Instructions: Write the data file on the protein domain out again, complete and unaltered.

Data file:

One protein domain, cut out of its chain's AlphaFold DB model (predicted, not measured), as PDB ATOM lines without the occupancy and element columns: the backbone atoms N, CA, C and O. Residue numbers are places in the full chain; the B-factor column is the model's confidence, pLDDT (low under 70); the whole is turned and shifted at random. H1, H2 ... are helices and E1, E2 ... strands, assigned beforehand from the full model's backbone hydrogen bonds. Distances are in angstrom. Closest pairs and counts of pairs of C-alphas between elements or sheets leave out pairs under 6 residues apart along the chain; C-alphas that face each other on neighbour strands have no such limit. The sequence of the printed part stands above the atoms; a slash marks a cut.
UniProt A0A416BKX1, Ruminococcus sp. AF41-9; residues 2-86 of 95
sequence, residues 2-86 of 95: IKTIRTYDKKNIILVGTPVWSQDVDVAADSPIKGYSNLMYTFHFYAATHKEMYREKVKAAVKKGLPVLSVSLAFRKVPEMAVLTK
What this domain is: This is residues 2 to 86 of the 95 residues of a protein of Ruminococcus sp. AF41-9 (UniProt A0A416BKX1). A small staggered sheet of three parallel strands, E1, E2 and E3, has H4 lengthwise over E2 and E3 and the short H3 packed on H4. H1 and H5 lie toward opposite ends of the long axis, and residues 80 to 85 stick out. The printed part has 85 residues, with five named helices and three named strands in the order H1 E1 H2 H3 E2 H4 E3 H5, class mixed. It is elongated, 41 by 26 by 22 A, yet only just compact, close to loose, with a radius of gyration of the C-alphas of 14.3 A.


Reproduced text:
One protein domain, cut out of its chain's AlphaFold DB model (predicted, not measured), as PDB ATOM lines without the occupancy and element columns: the backbone atoms N, CA, C and O. Residue numbers are places in the full chain; the B-factor column is the model's confidence, pLDDT (low under 70); the whole is turned and shifted at random. H1, H2 ... are helices and E1, E2 ... strands, assigned beforehand from the full model's backbone hydrogen bonds. Distances are in angstrom. Closest pairs and counts of pairs of C-alphas between elements or sheets leave out pairs under 6 residues apart along the chain; C-alphas that face each other on neighbour strands have no such limit. The sequence of the printed part stands above the atoms; a slash marks a cut.
UniProt A0A416BKX1, Ruminococcus sp. AF41-9; residues 2-86 of 95
sequence, residues 2-86 of 95: IKTIRTYDKKNIILVGTPVWSQDVDVAADSPIKGYSNLMYTFHFYAATHKEMYREKVKAAVKKGLPVLSVSLAFRKVPEMAVLTK
What this domain is: This is residues 2 to 86 of the 95 residues of a protein of Ruminococcus sp. AF41-9 (UniProt A0A416BKX1). A small staggered sheet of three parallel strands, E1, E2 and E3, has H4 lengthwise over E2 and E3 and the short H3 packed on H4. H1 and H5 lie toward opposite ends of the long axis, and residues 80 to 85 stick out. The printed part has 85 residues, with five named helices and three named strands in the order H1 E1 H2 H3 E2 H4 E3 H5, class mixed. It is elongated, 41 by 26 by 22 A, yet only just compact, close to loose, with a radius of gyration of the C-alphas of 14.3 A.